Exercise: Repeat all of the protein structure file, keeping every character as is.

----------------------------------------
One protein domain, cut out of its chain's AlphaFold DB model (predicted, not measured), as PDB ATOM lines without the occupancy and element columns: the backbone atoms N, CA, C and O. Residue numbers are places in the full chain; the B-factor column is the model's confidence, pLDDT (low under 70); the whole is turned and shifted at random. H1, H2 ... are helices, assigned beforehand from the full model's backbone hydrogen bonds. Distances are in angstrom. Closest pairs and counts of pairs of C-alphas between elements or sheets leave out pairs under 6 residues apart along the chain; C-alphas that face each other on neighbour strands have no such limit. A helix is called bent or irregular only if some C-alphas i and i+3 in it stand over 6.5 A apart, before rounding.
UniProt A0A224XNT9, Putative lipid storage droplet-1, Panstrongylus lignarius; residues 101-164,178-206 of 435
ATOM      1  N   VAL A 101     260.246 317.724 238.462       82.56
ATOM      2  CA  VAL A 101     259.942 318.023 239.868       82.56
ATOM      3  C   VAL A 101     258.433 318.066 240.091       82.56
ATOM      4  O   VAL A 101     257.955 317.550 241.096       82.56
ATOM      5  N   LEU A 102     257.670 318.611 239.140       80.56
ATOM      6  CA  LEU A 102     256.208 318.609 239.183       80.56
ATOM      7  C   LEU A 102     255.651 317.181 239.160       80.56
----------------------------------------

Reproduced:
One protein domain, cut out of its chain's AlphaFold DB model (predicted, not measured), as PDB ATOM lines without the occupancy and element columns: the backbone atoms N, CA, C and O. Residue numbers are places in the full chain; the B-factor column is the model's confidence, pLDDT (low under 70); the whole is turned and shifted at random. H1, H2 ... are helices, assigned beforehand from the full model's backbone hydrogen bonds. Distances are in angstrom. Closest pairs and counts of pairs of C-alphas between elements or sheets leave out pairs under 6 residues apart along the chain; C-alphas that face each other on neighbour strands have no such limit. A helix is called bent or irregular only if some C-alphas i and i+3 in it stand over 6.5 A apart, before rounding.
UniProt A0A224XNT9, Putative lipid storage droplet-1, Panstrongylus lignarius; residues 101-164,178-206 of 435
ATOM      1  N   VAL A 101     260.246 317.724 238.462       82.56
ATOM      2  CA  VAL A 101     259.942 318.023 239.868       82.56
ATOM      3  C   VAL A 101     258.433 318.066 240.091       82.56
ATOM      4  O   VAL A 101     257.955 317.550 241.096       82.56
ATOM      5  N   LEU A 102     257.670 318.611 239.140       80.56
ATOM      6  CA  LEU A 102     256.208 318.609 239.183       80.56
ATOM      7  C   LEU A 102     255.651 317.181 239.160       80.56